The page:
Diamond Princess

Video: the HBO documentary that could set back the start of cruise

The restart of cruise travel has had some heartrending mis-steps over the past few weeks.

First there was New Zealand’s extraordinary ban on Ponant’s attempts to sail out of Auckland, even though it had been prearranged with special safety protocols.

The bizarre reason: the immigration minister suddenly asked for more of the crew to be New Zealanders.

Then last weekend, the Northern Territory Health Department banned ships with more than 100 people – passengers and crew – from its waters. Six lines have been preparing to sail the Kimberley for months at the start of the season, to bring much needed jobs and cash to the hard-pressed tourism industry.

The reason: apparently, NT health feared this flotilla of little ships would overwhelm its health system should they all catch COVID at once.

This weekend, HBO – the US movie giant that shows on Australia’s Binge and some Foxtel channels – has been heavily advertising a new documentary called “The Last Cruise”.

It’s yet another rehash of the Diamond Princess journey that led to the ship’s disastrous quarantining in Yokohama. A total of 712 people contracted COVID-19 and 14 died during weeks when passengers were held on board while the Japanese authorities tried to work out what to do.

Last month saw the anniversary of the Diamond Princess and the Ruby Princess incidents which caused many to wrongly assume that the pandemic was a cruise ship disease.

No doubt HBO is hoping to cash in on that timing. Their documentary, using footage from passengers, staff and crew, will no doubt be informative.  Hopefully, it is not sensationalised.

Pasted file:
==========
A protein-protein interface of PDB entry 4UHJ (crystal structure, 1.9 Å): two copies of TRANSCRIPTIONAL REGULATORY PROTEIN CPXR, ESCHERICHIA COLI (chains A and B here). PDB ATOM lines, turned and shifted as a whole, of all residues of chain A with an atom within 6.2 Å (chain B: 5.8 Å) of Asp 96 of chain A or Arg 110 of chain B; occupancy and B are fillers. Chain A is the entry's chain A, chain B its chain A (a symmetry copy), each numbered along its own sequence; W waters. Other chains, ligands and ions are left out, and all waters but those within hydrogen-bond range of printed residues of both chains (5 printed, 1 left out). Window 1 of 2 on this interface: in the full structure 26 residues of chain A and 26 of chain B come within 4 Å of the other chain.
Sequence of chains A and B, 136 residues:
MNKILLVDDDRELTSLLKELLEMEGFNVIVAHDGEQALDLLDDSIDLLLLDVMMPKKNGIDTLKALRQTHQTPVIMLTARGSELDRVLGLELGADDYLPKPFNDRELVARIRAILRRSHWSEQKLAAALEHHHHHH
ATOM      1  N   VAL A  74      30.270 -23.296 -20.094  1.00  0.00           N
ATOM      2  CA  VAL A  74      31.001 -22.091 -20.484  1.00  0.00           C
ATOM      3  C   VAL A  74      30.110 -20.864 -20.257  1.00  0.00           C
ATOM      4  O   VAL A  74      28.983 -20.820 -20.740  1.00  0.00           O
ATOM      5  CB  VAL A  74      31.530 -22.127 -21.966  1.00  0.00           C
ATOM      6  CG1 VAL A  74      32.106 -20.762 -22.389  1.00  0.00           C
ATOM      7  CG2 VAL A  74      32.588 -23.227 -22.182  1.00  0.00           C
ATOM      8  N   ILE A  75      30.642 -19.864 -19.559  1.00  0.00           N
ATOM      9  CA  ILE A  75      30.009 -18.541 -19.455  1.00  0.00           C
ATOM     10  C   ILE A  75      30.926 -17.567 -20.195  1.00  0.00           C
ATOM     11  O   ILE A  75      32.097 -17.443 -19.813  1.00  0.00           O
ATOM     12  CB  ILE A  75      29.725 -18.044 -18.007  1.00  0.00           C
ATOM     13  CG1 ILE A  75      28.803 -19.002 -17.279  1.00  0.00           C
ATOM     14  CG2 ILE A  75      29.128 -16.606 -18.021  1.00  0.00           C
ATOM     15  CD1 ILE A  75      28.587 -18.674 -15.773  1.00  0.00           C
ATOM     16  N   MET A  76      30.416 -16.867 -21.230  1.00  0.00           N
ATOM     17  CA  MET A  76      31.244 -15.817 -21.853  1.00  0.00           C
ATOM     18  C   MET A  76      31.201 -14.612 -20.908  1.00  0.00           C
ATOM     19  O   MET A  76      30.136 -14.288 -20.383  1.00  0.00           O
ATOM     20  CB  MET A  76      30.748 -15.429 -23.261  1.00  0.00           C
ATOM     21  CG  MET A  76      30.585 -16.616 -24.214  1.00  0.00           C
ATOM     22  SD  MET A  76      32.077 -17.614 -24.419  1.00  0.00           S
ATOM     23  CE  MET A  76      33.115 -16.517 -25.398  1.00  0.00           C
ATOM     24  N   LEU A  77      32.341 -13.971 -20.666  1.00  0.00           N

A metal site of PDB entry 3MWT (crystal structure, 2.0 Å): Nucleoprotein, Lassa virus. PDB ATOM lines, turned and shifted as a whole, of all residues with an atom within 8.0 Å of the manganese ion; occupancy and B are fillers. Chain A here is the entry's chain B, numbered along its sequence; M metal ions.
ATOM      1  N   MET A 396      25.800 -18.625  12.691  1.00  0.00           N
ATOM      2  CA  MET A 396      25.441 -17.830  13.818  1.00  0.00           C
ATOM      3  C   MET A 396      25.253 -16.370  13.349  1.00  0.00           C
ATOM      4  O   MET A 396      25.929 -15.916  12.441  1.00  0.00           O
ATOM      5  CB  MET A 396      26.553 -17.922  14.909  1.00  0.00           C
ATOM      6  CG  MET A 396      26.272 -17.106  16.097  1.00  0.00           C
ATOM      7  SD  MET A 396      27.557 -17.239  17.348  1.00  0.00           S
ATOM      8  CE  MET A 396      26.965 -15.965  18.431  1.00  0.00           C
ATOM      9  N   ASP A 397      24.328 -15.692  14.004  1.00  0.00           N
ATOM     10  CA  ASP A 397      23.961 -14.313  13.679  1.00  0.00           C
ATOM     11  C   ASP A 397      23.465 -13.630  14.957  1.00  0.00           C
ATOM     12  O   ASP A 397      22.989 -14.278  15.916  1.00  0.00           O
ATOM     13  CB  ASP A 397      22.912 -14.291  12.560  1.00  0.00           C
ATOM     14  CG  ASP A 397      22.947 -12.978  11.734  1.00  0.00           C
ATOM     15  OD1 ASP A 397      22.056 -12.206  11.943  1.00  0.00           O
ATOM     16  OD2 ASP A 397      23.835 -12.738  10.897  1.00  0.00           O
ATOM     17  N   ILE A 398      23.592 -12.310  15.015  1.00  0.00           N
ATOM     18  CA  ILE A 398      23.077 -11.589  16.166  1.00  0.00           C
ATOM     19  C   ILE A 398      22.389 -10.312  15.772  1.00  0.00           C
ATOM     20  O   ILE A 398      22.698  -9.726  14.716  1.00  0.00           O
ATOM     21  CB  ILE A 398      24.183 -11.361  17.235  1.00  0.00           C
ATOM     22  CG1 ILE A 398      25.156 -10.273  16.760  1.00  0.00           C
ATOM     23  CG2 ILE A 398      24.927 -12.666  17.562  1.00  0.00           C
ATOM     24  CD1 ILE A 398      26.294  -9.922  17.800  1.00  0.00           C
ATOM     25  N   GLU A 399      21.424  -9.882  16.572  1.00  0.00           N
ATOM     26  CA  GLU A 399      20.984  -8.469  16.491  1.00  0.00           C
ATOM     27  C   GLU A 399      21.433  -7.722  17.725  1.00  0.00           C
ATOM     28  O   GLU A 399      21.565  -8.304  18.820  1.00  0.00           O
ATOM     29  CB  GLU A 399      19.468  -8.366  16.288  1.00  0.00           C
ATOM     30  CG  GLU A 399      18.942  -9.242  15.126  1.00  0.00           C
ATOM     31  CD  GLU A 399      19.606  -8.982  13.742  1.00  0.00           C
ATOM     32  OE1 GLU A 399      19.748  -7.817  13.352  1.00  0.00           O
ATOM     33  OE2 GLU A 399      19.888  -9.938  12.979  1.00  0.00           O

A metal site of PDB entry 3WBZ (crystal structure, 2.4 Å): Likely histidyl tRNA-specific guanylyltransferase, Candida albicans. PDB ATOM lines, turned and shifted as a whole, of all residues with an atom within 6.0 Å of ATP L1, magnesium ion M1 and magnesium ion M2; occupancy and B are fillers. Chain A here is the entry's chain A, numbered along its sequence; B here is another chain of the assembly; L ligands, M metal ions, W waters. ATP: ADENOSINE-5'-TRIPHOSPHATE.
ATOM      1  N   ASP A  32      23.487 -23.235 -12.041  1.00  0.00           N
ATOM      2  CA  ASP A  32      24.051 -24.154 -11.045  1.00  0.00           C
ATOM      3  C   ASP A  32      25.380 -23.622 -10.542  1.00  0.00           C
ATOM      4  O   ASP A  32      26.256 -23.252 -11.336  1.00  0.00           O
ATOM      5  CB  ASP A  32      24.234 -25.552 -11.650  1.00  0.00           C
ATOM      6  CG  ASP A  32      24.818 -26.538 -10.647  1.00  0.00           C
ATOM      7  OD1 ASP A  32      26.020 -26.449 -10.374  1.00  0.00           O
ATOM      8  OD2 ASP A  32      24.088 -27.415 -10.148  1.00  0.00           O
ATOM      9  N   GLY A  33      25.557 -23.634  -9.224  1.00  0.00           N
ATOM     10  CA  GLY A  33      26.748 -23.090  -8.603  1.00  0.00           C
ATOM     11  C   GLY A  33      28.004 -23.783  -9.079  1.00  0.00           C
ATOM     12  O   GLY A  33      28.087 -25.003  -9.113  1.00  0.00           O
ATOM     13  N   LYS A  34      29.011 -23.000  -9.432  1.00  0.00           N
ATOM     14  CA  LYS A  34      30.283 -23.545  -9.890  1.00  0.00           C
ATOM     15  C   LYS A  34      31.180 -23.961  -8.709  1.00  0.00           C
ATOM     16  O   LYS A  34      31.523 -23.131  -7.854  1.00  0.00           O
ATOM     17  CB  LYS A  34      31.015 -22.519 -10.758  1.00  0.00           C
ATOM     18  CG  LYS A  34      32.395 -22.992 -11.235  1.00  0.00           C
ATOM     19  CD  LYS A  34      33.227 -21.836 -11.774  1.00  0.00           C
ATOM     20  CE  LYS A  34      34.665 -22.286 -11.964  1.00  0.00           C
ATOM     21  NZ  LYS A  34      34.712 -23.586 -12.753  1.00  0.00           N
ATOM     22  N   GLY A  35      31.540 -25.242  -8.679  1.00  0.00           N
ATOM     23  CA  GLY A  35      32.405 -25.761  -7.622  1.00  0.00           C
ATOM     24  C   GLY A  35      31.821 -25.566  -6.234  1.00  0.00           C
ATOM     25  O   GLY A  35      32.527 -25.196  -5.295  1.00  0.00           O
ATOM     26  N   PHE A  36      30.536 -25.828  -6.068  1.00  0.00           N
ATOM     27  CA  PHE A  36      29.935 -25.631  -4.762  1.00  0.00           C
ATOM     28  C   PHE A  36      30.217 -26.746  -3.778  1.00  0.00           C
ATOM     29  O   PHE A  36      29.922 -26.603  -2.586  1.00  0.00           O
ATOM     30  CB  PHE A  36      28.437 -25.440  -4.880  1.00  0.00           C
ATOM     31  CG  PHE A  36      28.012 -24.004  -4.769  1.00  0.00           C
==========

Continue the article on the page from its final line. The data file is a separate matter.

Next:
This week we also spoke to the Managing Director of Royal Caribbean, who happens to be the head of Cruise Lines International Association Australasia, the lobby group leading efforts by cruise lines here to persuade the Australia Federal and State Governments to allow the phased resumption of cruise.

The plan is for ships with tested and quarantined crews to sail local waters only with no stops, before venturing interstate once the model is proved.

Royal Caribbean and Dream has already sailed 150,000 passengers out of Singapore using a similar model without incident since November, last year.

So far, relations have been cordial, talks have been friendly, but no progress has been made despite Australia’s low rates of pandemic cases.

And Mr Smith believes there is a reason for this. The industry cannot shake off the images from the Diamond or Ruby.

But much has changed since those traffic events.

A year ago, no-one knew what COVID-19 was capable of. Today, we are much wiser – and ships are so much different.

The Quantum of the Seas, which has been sailing from Singapore for almost six months, for instance, has not one but two hospital facilities – one for normal health issues, and one containing an isolation ward and ventilators for those who may have COVID.

She sails half full, meaning 1,000 cabins are available for isolation in the event of a problem.  There is social distancing, asks are worn where necessary and everyone is temperature checked and tested.

Queensland Marilyn Halladay has been on 29 voyages and was a passenger onboard the Diamond Princess. Despite the fact she caught COVID onboard the ship, she told ABC’s 7:30 she can’t wait for her 30th cruise.

“[I’m] ready to cruise again!” she told 7.30 this week.

“I just love the ship life.”

She had nothing but praise for Princess Cruises.

“With my failing mobility, it’s the ideal thing for me, because I’m a bit past walking through cobblestone streets and uneven ground,” she said.

“I can still enjoy the company of other people, seeing great places, and with modified mobility, I can tackle most things.

“Age is certainly against us. But that’s why I’m keen.”

Mr Smith has appealed for the federal government to issue guidelines and agree them with states and territories as a matter of urgency, as the prime booking period for Australia’s cruise season is May and June, and it takes 90 days to get a ship here.

His argument is a strong one: “What we ask of regulators is that they judge us not on where we were 12 months ago, but where we are today.”

Watch the trailer below and tell us what you think.

 

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